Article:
Collin Morikawa, 25, feels ‘old’ after stressful, winless season
Collin Morikawa isn’t a typical 25-year-old. And he doesn’t feel like one, either.
The world’s ninth-ranked player had a lackluster year — for his standards — and as time went on, he started to discover why he had difficulty getting back to his winning ways.
“To be honest, I think it’s just getting old,” Morikawa said Tuesday at Mayakoba, site of this week’s PGA Tour event. “Yeah, no, it’s just getting old. I mean, man, like I drank way more in college than I ever do now, but apparently when you get older, your body just moves differently.
“I still feel great, like everything feels great, everything moves great, but it’s just not as clean as it was. And the maintenance I have to do now is just a little bit more. It doesn’t mean I need to do anything crazy, I’m not changing anything really, it’s just getting my body to where I need it to be.”
Let’s rewind back to August 2020. Morikawa won the PGA Championship at TPC Harding Park in only his second major start. But after bursting onto the scene, the Californian didn’t slow down. In 2021, he won a WGC, his second major at The Open and became the first-ever American to win the Race to Dubai.
Then, in December at the Hero World Challenge, he was 18 holes away from becoming the second fastest-ever to world No. 1, behind Tiger Woods. However, he blew a five-shot, 54-hole lead with a final-round 76.
It’s been a struggle since, as Morikawa hasn’t won dating back to his triumph at The Open.
“A lot of searching and a lot of just kind of guessing, right?” he said when asked how he would assess his 2022. “Ever since I made the trip out to Dubai and played the DP World [Tour] and played Abu Dhabi, Dubai earlier in the year, things just never felt good. Just kind of was searching for that game, searching for just kind of a normal.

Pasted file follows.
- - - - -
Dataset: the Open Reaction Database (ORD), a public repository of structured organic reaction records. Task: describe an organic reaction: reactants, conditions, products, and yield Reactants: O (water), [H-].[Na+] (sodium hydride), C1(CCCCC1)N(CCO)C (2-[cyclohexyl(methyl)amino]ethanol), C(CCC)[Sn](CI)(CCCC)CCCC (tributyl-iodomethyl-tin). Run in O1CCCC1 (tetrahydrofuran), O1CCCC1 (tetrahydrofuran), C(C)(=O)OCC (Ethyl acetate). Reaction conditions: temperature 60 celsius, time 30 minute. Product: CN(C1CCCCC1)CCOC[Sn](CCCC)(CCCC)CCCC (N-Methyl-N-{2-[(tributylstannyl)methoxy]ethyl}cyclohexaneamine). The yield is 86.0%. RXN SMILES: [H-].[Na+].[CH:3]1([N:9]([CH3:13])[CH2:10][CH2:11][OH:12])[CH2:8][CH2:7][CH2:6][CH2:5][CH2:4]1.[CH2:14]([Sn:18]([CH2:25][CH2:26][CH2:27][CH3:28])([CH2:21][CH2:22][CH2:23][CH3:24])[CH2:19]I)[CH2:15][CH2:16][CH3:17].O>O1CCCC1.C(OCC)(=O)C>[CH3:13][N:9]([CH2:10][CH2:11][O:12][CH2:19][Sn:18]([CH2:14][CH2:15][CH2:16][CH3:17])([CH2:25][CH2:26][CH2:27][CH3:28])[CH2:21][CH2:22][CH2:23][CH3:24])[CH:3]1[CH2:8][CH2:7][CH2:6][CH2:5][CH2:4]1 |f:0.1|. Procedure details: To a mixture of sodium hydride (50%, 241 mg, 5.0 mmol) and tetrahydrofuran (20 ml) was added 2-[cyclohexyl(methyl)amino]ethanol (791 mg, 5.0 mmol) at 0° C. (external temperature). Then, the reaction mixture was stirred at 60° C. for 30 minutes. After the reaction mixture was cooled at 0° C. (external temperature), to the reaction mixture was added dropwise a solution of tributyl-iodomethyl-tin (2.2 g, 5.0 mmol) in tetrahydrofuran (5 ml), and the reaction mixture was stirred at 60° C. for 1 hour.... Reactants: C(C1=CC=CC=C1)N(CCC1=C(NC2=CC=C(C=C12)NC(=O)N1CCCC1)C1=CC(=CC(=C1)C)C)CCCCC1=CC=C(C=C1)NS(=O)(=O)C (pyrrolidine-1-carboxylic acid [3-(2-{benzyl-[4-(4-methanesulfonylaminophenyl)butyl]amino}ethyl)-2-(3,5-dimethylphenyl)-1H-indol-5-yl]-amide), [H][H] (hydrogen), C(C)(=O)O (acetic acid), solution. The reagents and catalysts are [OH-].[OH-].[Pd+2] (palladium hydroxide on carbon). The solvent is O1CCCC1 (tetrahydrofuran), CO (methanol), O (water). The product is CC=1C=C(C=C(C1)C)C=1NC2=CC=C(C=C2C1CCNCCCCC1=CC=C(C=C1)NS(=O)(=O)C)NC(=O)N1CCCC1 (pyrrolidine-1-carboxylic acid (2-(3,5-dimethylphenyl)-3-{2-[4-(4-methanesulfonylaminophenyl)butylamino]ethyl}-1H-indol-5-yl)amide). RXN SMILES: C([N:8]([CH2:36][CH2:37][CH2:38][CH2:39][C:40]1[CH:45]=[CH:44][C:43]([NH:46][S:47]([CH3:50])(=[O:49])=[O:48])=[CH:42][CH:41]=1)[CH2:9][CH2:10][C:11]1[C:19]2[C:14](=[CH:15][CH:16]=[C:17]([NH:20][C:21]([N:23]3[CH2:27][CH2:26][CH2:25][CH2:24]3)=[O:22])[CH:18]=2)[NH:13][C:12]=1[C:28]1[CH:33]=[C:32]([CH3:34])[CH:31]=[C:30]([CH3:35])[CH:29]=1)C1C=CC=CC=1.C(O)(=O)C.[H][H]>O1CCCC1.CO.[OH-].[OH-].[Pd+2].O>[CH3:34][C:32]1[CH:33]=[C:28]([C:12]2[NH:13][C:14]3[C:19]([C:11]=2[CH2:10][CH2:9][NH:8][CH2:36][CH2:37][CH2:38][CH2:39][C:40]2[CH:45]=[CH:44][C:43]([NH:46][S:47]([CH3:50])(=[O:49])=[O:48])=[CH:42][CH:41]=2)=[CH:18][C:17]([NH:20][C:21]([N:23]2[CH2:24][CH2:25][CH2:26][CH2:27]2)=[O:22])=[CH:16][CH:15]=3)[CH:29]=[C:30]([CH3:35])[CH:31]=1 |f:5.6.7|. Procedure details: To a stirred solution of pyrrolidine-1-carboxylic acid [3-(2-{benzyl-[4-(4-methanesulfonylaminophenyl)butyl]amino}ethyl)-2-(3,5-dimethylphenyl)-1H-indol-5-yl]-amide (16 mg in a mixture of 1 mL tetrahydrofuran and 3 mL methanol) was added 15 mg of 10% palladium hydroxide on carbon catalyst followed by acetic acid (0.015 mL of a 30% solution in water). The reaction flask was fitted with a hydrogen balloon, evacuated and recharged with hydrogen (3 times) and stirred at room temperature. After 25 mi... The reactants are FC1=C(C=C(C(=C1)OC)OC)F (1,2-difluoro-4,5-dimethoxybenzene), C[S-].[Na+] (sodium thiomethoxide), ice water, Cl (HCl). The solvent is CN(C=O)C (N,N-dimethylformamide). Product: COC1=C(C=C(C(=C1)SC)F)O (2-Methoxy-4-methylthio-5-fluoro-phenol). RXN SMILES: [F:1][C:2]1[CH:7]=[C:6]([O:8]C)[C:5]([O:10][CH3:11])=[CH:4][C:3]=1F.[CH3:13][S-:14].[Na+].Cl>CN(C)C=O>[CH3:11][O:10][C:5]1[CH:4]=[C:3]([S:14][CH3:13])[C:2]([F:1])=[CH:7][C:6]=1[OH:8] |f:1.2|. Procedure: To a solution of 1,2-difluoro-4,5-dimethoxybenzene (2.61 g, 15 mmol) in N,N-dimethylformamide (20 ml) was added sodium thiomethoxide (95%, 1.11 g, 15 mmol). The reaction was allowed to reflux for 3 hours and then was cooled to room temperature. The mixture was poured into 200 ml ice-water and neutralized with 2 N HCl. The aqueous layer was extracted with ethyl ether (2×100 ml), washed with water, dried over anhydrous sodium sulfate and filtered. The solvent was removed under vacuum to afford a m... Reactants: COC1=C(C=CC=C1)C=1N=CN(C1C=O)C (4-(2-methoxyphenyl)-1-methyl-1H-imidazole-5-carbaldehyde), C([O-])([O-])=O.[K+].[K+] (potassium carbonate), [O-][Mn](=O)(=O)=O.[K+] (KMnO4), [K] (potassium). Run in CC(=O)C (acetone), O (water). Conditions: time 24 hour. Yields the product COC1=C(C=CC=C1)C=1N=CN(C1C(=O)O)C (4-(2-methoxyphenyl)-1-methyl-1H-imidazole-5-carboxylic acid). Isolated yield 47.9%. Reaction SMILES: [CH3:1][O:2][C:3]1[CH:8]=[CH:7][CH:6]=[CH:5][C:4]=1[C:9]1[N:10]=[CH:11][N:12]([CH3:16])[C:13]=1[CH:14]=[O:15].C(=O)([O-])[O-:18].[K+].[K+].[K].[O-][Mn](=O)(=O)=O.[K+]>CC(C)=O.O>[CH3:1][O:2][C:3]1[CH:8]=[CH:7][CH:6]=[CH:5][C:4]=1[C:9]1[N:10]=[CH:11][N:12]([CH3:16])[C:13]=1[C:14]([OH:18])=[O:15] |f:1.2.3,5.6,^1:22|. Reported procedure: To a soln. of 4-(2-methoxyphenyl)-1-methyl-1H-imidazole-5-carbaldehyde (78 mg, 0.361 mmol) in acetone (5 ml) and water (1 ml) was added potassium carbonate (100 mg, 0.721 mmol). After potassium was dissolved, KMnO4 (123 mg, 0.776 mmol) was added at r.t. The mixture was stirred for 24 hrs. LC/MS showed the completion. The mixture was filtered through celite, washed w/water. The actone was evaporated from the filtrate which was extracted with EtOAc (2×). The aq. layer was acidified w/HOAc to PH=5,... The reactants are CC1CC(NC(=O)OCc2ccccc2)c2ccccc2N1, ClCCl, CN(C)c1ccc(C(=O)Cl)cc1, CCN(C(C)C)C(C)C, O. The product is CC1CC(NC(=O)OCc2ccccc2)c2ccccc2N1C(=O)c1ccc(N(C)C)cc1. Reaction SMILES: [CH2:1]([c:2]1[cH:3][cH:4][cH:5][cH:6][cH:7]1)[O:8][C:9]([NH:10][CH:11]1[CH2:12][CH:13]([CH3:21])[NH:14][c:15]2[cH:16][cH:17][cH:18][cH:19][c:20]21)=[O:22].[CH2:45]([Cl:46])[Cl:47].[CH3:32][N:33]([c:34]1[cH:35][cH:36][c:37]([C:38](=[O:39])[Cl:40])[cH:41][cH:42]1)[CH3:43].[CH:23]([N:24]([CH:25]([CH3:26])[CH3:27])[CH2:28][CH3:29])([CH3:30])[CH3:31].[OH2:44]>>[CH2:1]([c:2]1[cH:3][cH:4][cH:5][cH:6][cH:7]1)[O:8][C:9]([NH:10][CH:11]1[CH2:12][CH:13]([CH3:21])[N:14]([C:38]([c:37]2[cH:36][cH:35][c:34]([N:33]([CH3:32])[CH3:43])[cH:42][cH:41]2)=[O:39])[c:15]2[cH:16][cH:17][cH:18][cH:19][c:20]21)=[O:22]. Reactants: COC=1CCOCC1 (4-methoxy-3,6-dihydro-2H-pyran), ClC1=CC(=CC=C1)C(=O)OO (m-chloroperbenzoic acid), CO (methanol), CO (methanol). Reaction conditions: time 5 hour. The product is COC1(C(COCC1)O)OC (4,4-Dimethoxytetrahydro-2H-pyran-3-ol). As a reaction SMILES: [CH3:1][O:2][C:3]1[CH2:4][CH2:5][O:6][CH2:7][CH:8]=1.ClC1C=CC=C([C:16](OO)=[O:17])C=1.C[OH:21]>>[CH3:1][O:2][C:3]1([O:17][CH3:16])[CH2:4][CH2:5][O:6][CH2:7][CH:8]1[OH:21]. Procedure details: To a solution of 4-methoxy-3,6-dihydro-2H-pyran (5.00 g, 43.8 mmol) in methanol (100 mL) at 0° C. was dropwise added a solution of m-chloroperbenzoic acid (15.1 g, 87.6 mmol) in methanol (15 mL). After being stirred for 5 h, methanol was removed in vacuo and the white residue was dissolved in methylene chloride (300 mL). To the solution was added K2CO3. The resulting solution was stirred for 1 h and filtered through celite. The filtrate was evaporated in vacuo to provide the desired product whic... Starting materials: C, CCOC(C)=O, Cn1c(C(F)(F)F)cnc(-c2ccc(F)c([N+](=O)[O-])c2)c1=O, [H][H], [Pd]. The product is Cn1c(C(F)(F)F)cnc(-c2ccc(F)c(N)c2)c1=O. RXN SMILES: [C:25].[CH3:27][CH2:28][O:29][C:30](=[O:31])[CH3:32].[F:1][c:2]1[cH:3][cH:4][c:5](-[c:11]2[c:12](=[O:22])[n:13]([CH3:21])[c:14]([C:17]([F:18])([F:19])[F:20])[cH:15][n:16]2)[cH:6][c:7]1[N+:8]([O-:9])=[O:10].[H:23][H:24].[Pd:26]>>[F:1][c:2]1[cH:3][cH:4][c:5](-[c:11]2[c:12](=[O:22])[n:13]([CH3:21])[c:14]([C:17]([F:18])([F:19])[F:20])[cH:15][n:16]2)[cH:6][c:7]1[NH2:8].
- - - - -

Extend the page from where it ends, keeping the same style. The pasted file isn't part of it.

“The problem is when I search … I search for perfection.”
Morikawa is indeed a perfectionist, because even though he had five top-5s this year – all of them in marquee tournaments – he was still trying to get over the hump.
“(Playing) was a lot more stressful this year,” he said. “I’ve just been kind of trying to figure out what was wrong when it was simply just kind of a body thing and just the way my body was moving. Unfortunately, it took seven, eight months throughout the year to at least find that, but that’s on me.”
Part of his struggles, too, is after three full years on Tour, the rigors of playing on the world’s best circuits have caught up to him.
“When I look back and think about how much travel I’ve done over the past three and a half years, it’s a lot,” he said. “It doesn’t stop. I love it, but travel takes a toll on your body and it takes a toll on you and you’ve got to be able to kind of work your way through that and that’s what the best athletes are doing.”
Still a youngster – even if he doesn’t feel like one – the five-time Tour winner is bullish on his future and hopes his searches the past year lead him back to the winner’s circle.
“It’s a grind, but that’s what’s great,” he said. “Even though we are kind of heading towards this offseason, this fall area, I’m putting a lot of pieces together and putting a lot of work in to make sure (2023) is going to be as best as ever.”